Be the star of any interview: how to ace the STAR technique
You’ve polished up your resume, written a stellar application, and landed an interview. Now what?
The interview can feel like the hardest part of the job search process. Until then, you’re working relatively solo – able to refine your CV and cover letter long before anyone else sees it. Being then thrust into a person to person situation can then be really scary!
One way to handle the pre-interview jitters is to prepare, prepare, prepare. If you have a template for answering questions, chances are they won’t catch you out. That’s where the STAR technique comes in. ⭐
What is the STAR technique?
The STAR technique is a framework you can use to answer behavioural questions in interviews. It’s a helpful tool that ensures you remember to mention all the important aspects of the example you’re giving.
STAR stands for:
S_ Situation – Describe briefly when and where the situation occurred and who was involved.
T_ Task – What were you trying to achieve? What was the problem or issue to be addressed?
A_ Action – What action did you take independently or to assist others to get a positive outcome?
R_ Result – What was the outcome of your actions? State your success and any positive feedback received or what you learned if the outcome was different to what was anticipated. Explain what you would do differently in the future.
So now you know what the STAR technique is, now let’s see what it can do for you.
When to use the STAR technique
The best time to use the STAR technique is when you’re asked behavioural question. These are the type of questions that don’t need a simple yes or no, but rather a detailed example or story.
Interviewers ask behavioural questions so they can understand more about your experience, as well as how you behave in different circumstances.
You’ll know you’re being asked a behavioural questions if they sound anything like:
- Describe a situation where…
- Give me an example of…
- Have you ever had the experience of…
- Tell me about a time that…
How to use the STAR technique
In short, how can you be the star of the show?
Easy! Let’s look at an example:
“Give me an example of a time when you made a mistake and how you responded.”
1. Using the STAR technique, we’ll start with the situation:
In my last role, I was made project lead for an online event we were running. I’ve worked with Zoom countless times, but somehow I managed to send out the incorrect link to over a hundred registered attendees.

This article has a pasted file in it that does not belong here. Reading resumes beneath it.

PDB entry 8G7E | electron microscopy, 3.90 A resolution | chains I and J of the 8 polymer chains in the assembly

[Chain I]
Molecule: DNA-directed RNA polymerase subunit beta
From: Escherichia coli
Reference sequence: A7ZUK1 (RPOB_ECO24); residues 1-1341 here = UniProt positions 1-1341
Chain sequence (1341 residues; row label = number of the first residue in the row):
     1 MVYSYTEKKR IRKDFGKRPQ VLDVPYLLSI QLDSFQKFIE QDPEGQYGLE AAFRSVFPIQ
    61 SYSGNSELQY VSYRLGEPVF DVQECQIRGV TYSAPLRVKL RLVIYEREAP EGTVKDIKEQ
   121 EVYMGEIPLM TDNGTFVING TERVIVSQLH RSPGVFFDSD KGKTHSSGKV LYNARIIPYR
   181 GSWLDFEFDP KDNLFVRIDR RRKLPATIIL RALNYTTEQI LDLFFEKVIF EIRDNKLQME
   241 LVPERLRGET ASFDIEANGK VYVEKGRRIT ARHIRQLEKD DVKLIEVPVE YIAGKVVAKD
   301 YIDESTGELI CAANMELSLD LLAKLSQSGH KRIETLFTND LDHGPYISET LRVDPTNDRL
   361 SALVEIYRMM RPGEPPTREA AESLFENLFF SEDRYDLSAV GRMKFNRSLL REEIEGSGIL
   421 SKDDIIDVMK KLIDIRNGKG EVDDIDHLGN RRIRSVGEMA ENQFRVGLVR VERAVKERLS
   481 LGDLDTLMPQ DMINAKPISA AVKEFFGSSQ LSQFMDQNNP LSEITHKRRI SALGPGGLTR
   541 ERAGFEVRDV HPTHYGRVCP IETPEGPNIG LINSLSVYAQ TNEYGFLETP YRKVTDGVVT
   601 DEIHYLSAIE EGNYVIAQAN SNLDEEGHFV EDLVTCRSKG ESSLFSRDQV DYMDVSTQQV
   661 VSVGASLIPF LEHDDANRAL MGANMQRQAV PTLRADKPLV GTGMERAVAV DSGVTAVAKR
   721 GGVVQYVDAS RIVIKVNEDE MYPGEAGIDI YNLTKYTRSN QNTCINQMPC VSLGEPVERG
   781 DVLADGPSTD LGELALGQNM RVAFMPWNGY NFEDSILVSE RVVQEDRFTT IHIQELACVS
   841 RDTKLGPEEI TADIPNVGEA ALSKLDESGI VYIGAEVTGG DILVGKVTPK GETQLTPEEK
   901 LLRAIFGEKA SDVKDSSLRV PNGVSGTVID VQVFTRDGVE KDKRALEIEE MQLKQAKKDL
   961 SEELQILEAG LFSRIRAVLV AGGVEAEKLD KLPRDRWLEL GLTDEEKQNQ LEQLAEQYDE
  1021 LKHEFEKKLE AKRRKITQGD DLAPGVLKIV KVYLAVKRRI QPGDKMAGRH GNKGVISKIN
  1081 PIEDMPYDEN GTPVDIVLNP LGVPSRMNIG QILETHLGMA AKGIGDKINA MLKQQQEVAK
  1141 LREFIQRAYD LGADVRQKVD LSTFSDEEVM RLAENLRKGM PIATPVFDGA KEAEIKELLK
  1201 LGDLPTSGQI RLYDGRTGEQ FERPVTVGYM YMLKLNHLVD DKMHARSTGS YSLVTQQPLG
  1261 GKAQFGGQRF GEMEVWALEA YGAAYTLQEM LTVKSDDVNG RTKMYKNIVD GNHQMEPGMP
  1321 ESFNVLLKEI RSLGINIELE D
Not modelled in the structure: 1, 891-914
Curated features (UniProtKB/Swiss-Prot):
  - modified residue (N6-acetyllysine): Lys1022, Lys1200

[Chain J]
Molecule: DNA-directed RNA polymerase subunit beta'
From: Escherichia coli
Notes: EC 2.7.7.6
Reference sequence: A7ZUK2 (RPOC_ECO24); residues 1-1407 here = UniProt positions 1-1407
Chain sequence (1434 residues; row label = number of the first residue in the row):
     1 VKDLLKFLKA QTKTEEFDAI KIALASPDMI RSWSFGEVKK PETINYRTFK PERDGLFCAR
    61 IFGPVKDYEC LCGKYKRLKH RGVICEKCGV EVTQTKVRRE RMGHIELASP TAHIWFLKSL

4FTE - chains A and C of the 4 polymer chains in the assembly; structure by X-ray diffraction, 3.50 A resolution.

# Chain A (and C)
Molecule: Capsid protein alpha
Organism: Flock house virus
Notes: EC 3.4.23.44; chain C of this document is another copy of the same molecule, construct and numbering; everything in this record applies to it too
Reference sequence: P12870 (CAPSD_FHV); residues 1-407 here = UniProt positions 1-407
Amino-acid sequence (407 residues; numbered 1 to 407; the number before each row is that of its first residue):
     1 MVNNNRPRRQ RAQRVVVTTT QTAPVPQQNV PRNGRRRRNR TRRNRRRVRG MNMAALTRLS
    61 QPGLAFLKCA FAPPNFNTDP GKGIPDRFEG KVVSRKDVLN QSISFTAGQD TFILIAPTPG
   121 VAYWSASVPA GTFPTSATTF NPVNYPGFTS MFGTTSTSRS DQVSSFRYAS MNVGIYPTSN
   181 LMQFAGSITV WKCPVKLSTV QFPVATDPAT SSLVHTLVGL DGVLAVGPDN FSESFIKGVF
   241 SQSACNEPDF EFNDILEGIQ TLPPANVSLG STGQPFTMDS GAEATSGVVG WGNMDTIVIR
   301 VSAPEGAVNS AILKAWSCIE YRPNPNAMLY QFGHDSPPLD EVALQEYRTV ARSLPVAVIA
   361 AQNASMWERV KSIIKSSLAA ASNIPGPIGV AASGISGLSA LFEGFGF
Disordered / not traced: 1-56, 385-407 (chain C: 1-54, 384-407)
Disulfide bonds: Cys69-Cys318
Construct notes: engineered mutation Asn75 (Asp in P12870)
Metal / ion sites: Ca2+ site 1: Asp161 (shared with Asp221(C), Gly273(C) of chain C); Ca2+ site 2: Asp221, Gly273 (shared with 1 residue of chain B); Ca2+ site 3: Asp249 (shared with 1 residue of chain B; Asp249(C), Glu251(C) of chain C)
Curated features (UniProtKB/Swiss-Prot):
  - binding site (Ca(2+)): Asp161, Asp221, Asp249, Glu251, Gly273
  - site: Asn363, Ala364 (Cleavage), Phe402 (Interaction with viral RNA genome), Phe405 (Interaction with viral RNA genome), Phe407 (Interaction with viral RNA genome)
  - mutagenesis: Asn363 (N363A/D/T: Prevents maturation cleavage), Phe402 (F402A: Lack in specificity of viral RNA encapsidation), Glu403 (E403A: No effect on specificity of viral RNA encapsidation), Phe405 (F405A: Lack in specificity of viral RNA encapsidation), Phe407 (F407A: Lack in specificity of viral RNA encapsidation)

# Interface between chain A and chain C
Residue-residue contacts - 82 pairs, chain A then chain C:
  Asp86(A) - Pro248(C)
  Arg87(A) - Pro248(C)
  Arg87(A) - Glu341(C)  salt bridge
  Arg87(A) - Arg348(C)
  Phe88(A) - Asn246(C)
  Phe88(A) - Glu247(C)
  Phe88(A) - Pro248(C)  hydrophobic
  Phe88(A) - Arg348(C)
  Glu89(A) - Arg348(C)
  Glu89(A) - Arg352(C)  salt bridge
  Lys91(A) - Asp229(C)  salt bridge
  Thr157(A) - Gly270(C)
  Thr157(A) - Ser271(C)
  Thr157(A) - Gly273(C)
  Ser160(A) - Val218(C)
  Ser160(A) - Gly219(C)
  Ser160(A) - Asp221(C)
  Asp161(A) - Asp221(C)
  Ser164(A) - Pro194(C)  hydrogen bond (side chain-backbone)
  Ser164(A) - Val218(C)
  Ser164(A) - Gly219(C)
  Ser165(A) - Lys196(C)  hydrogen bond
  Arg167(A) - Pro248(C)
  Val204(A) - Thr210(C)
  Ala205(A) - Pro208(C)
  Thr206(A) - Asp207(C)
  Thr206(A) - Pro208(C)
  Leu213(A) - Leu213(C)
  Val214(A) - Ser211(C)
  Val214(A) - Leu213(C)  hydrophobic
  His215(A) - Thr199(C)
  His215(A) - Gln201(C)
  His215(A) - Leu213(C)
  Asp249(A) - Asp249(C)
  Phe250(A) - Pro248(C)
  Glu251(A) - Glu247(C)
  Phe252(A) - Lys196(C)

2. Next, address the task:
I knew I had to act quickly, and get the correct link sent ASAP.
3. Then, talk about the action you took:
I responded by first finding the correct link and, using our direct mailing software, sent a professional email to all those registered apologising and correcting the mistake.
4. Finally, discuss the results of this action:
Luckily, my quick thinking worked out, and we ended up having 80% attendance and a net promoter score of 70. Upon reflection, I realised that I made this mistake because of the way I organised my information and disseminated it to the team. Since then, I have implemented a new system of communicating events information with the team, using Microsoft Planner, and am happy to say it has resulted in increased efficiency and productivity. Best of all, I know I won’t make that same mistake again!
Focusing most of your answer on the action and results will ensure those are the things that will stick in your interviewer’s mind. When you’re practising the STAR technique, ask yourself:
- Have you addressed the question?
- Have you linked the experience to the position you are applying for?
- What other competencies did you convey?
With these skills under your belt, you’re sure to be the STAR of any interview.
For even more interview tips, head to our resources page.
Featured image courtesy of Unsplash
Lily Cameron is a writer and editor based in Sydney. She is a UTS Communications (Creative Writing) graduate, and current Communications Assistant at UTS Careers. She is passionate about telling stories, both hers and others’, and the way digital and social media is changing the literary landscape. Her writing has appeared in Voiceworks, The Brag, and elsewhere.